"This is my favorite season of the show so far," writes our poster Benito Delicias. "I loved having them all back, I loved every minute of it whether I agreed with the results or not."

A different poster believes another TV program has the inside track this year based on the episode choices it has to submit to Emmy judges. Atypical says, "If 'Project Runway' submits either 'There Is an "I" in Team' or 'There's a Pattern Here,' then I'm predicting them to win reality-competition program outright."

Read more comments here.


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-- Tom O'Neil

Memo to 'American Idol': Submit this week's results show to Emmys

American Idol Casey Abrams TV newsThursday's results show of "American Idol" had it all: surprise guests Stevie Wonder and Hulk Hogan, a birthday party, a standout performance from Oscar winner Jennifer Hudson, and all ranges of emotion. In fact, the only thing missing from the elimination show was ...  an elimination. Judges Randy Jackson, Jennifer Lopez and Steven Tyler shocked the crowd by using their judges' save on the lowest vote-getter, Casey Abrams, and the results were Emmy gold. This is just the kind of segment of "American Idol" that producers should send to Emmy judges.

As Abrams sang for his life to the judges, Jackson signaled for him to stop.  "Listen, we know who you are, Casey," Jackson said. "We don't need to hear you sing anymore."

Tyler chimed in: "This is crazy wrong. I mean, we made a decision here to keep you on." Hearing that, Abrams immediately began shaking uncontrollably, looking for a brief moment like he was going to faint. Ryan Seacrest kept a worried eye on Abrams as he ran around the stage in hysterics, thanking the judges, screaming in delight and hugging his parents.

In the past, "Idol" producers submitted their season finales to Emmy voters judging the reality-competition race. Last year, many awards pundits thought the series finally had a shot at taking home the prize. In addition to the crowning of Lee DeWyze and the extensive list of guest performers (including Janet Jackson and Bret Michaels), last year's episode submission included Simon Cowell's tear-filled goodbye episode. Alas, "Idol" still couldn't catch a break, and "Top Chef" came away with a surprise victory over seven-time winner "The Amazing Race."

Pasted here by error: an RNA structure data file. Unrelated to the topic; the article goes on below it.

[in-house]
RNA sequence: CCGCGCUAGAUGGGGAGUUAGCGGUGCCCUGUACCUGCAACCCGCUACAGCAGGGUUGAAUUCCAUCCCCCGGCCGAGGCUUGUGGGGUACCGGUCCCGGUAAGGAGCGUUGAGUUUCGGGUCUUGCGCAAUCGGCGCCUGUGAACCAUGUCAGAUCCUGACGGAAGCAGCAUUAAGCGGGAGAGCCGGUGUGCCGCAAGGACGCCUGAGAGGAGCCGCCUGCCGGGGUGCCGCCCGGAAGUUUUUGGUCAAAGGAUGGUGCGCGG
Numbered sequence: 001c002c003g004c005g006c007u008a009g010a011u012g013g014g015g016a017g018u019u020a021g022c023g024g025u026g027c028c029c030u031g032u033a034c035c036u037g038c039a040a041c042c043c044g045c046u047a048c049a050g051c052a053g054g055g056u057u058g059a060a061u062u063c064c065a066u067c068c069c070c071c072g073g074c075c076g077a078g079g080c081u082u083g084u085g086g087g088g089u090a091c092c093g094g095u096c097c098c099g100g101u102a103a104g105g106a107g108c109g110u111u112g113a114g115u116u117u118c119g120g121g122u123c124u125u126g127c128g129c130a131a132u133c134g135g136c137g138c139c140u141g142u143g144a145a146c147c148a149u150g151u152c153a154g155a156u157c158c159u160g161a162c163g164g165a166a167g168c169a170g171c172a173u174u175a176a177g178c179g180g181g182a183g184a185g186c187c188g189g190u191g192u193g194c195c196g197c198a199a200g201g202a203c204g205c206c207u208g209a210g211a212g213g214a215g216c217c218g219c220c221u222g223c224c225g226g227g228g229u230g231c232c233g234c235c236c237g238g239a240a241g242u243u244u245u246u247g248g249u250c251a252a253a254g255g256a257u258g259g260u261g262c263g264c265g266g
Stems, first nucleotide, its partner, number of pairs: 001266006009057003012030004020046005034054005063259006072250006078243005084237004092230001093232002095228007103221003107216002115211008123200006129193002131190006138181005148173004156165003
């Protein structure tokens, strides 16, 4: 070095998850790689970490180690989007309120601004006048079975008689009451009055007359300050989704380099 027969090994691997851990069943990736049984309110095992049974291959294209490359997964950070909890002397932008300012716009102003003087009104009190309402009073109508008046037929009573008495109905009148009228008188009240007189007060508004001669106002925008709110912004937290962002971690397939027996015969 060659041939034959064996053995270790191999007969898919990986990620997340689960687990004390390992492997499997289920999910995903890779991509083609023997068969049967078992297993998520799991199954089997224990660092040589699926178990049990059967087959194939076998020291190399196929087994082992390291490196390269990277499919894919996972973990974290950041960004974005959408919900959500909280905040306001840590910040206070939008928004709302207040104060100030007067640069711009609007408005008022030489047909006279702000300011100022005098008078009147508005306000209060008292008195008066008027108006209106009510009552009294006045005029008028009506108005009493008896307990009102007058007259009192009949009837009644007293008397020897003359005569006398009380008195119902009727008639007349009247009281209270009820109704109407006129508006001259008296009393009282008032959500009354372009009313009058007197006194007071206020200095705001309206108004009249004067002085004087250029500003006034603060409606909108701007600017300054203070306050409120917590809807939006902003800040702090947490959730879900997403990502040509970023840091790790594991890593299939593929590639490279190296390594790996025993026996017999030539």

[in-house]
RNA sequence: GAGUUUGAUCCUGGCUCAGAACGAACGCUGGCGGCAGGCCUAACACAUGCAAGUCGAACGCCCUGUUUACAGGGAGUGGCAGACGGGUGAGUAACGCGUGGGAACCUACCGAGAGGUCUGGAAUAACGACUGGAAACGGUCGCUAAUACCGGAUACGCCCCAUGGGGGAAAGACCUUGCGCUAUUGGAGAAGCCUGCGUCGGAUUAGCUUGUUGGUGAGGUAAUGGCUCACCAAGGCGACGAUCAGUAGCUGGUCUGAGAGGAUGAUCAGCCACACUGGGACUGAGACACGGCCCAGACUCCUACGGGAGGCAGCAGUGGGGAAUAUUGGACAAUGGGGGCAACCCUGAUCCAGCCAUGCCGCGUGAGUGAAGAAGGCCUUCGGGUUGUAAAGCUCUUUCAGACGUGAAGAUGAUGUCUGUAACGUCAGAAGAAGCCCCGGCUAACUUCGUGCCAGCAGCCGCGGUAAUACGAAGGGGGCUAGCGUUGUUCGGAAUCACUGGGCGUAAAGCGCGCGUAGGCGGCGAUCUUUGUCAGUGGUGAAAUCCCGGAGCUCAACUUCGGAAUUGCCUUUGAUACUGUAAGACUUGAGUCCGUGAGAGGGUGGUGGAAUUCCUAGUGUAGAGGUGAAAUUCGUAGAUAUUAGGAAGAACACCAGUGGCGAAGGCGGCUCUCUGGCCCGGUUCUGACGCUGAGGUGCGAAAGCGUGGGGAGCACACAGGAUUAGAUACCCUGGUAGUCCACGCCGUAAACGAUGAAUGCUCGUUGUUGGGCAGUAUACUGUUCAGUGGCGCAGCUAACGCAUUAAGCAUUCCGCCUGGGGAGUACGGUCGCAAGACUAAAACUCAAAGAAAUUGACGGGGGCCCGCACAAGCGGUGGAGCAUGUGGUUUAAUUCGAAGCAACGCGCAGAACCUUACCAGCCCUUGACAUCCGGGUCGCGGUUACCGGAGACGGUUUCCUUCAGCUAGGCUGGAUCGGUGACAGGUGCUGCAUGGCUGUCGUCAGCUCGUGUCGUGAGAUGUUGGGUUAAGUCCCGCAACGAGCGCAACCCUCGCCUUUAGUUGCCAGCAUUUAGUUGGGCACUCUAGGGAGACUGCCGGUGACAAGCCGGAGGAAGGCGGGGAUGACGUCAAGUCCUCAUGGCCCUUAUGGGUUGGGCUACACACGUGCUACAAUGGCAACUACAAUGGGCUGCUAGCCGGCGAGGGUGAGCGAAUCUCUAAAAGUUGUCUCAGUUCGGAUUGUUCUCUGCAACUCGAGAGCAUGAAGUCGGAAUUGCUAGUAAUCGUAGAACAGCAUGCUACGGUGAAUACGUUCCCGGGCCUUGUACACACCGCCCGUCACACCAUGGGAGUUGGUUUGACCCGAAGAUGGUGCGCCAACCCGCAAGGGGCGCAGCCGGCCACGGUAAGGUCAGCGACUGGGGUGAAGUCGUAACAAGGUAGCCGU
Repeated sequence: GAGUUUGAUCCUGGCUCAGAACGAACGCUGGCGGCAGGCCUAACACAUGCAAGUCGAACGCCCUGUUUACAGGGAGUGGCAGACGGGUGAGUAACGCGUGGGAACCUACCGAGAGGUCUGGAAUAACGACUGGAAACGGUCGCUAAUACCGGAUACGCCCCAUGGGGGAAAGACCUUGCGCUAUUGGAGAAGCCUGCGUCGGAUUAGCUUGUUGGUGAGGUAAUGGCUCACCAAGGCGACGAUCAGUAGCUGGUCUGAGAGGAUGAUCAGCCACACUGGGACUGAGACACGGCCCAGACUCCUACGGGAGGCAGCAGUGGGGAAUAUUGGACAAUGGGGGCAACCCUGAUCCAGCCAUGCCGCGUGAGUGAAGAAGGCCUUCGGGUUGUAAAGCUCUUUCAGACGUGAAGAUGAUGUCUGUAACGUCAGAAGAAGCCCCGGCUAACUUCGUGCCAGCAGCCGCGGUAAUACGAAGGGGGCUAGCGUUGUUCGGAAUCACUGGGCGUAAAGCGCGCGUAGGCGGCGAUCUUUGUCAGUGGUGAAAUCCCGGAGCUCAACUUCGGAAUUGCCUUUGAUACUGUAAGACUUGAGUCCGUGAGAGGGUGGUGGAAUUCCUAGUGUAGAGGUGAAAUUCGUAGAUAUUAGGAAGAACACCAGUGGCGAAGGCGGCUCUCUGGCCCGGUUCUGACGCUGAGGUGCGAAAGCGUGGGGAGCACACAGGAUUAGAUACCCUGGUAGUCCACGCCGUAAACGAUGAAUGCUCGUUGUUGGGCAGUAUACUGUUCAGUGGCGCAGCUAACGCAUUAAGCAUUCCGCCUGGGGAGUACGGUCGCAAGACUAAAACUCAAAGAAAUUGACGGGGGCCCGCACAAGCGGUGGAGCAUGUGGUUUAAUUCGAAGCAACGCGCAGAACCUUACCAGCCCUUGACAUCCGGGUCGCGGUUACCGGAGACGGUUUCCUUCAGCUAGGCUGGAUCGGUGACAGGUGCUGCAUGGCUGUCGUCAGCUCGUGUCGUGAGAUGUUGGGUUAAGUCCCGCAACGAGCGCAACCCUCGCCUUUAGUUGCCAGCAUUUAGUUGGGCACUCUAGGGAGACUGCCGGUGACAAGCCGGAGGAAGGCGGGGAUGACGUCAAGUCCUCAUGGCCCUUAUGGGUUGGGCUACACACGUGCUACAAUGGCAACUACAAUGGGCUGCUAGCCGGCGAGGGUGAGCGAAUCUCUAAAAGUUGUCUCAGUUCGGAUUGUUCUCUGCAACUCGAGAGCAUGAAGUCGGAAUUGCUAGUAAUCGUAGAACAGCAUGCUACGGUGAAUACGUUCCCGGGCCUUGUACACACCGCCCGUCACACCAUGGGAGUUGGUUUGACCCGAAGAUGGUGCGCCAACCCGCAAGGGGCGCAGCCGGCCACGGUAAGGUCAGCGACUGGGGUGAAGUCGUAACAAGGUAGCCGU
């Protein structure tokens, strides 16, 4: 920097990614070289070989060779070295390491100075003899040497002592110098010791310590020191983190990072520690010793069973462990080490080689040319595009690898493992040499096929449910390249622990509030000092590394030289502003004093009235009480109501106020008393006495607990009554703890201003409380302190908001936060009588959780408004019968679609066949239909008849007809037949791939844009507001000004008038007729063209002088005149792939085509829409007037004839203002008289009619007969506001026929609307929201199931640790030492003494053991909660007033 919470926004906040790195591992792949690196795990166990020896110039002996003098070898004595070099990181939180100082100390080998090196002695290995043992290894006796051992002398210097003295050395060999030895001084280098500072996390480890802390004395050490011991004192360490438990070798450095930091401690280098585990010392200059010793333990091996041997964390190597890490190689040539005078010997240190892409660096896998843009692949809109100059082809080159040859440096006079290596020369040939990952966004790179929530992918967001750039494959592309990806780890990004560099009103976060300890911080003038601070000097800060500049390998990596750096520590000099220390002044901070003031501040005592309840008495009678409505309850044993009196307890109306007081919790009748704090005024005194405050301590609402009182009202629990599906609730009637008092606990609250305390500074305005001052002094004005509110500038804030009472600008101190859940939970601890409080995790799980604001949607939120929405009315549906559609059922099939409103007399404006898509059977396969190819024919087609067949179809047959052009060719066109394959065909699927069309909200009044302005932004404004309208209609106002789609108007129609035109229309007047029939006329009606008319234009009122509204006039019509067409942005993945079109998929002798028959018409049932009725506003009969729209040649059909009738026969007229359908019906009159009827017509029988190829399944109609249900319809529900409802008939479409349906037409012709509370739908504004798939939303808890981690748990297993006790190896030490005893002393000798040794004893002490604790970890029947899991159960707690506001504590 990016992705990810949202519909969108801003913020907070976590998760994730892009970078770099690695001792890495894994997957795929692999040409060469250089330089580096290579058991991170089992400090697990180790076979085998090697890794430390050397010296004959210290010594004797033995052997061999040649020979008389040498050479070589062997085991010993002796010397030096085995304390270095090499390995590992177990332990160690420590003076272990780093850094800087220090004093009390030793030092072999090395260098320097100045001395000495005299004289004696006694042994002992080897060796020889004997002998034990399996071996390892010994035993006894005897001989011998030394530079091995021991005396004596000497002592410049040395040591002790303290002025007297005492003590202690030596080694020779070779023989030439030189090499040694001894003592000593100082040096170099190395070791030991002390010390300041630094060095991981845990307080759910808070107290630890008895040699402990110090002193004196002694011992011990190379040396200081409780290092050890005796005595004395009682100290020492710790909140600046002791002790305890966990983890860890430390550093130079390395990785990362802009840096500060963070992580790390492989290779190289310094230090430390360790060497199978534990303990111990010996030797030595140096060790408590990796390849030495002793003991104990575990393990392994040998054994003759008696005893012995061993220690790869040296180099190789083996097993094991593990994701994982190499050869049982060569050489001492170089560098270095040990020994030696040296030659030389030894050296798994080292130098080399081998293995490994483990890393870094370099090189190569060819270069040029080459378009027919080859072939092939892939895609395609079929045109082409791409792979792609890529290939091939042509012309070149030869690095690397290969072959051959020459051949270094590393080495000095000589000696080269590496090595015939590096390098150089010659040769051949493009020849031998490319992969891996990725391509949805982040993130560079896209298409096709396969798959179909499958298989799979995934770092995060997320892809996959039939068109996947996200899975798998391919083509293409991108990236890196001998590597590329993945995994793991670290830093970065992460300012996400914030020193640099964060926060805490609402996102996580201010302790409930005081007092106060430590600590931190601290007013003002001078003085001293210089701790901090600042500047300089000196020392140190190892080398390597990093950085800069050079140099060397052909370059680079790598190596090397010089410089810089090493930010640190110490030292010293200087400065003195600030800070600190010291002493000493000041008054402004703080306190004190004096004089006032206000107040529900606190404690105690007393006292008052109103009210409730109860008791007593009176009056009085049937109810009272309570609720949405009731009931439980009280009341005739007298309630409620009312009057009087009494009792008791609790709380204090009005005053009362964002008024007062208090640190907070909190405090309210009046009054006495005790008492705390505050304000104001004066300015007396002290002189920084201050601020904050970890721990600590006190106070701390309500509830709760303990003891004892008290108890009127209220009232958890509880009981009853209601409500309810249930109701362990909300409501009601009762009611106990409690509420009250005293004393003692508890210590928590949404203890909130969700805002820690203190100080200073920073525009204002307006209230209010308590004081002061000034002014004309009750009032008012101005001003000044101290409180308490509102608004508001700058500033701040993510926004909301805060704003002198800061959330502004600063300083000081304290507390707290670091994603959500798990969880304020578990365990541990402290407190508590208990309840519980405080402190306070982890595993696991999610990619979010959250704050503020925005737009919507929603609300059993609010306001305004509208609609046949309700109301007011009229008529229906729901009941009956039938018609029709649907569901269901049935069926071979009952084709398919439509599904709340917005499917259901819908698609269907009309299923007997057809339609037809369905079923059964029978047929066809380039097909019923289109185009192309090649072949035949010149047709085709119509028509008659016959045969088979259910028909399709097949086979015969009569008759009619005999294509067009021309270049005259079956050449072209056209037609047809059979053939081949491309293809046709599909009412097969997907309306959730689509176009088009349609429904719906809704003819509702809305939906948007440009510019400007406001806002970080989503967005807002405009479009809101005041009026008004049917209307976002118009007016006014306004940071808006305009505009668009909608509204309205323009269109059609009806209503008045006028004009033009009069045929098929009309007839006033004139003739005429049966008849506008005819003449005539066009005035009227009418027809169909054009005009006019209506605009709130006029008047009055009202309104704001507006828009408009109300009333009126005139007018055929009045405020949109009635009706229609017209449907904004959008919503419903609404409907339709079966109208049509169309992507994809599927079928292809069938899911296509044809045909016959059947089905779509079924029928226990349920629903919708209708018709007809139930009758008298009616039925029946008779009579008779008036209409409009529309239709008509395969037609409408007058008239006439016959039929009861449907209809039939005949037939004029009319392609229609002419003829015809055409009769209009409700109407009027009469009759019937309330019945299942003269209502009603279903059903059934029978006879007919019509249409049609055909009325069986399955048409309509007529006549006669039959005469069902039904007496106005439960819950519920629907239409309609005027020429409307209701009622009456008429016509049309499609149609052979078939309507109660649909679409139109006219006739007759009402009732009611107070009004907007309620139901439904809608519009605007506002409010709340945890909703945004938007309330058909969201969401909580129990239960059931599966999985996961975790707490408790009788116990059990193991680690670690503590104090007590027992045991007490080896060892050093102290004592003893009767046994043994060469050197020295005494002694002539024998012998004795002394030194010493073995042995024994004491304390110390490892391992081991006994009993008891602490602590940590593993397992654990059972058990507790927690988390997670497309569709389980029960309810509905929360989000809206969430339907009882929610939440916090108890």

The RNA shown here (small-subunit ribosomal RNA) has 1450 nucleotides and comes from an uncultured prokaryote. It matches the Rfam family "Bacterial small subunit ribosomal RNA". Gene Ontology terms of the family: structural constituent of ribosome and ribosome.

It's time for the hit show to try a new angle with the Emmys, and this week's emotional results show might be its best shot at finally taking home the elusive prize.

Watch the emotional video here:

— Tom O'Neil


Photo: Ryan Seacrest and Casey Abrams (Fox TV)

Poll: Can 'Amazing Race' rally to beat 'Top Chef' and 'American Idol' at the Emmys?

Amazing race charms tv newsNow that the new season of "The Amazing Race" is underway, TV viewers can decide: Is it good enough to help the show win the Emmy race for best reality/competition TV show again?

Until last year, "The Amazing Race" ruled the Emmy contest seven years in a row – dating back to when the category was created. The CBS program was a serious contender to repeat last year, while "American Idol" was considered to be its chief rival. However, "Top Chef" ultimately derailed "The Amazing Race's" amazing Emmy juggernaut.

The 18th season of "The Amazing Race" features 11 losing teams from previous TV seasons, vying for a new chance to win $1 million.

In Sunday night's episode, contestants were instructed to travel 2,700 miles from Japan to Lijiang, China, aboard trains, yaks and gondolas. Among the challenges they faced: searching through thousands of dangling charms to find the 12 Chinese zodiac animals.

-- Tom O'Neil

Photo: Episode 4 of "The Amazing Race" Season 18. Credit: CBS

Do you think the new 'American Idol' is a winner? [poll]

American idolTV viewers seem to like the newly overhauled "American Idol" enough to keep it on top of the ratings heap, despite a decline from last year. Certainly, it's nothing like the complete tanking that some expected.

Assuming the TV talent show continues down this path, the next question is: What will the industry think? In the past, "American Idol" has been not only the top-rated reality program but also TV's ratings king, period. Nonetheless, it's been shunned by Emmy voters within the Academy of Television Arts and Sciences, who represent the workaday soldiers of Hollywood's TV biz.

Eight times "American Idol" has been nominated for reality-competition TV show. It lost seven times to "Amazing Race" and, most recently, to "Top Chef." An Emmy curse seems to be looming over host Ryan Seacrest too. He's lost in the competition for reality TV host three times.

Let's forget who will win the newest "American Idol" for a second -– whether it's Casey Abrams, Lauren Alaina, Jacob Lusk, Scotty McCreery or Karen Rodriguez. Can "American Idol" ever win TV's top trophy?


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-- Tom O'Neil


Photo: Lauren Alaina performs in front of the judges. Credit: Ray Mickshaw / Fox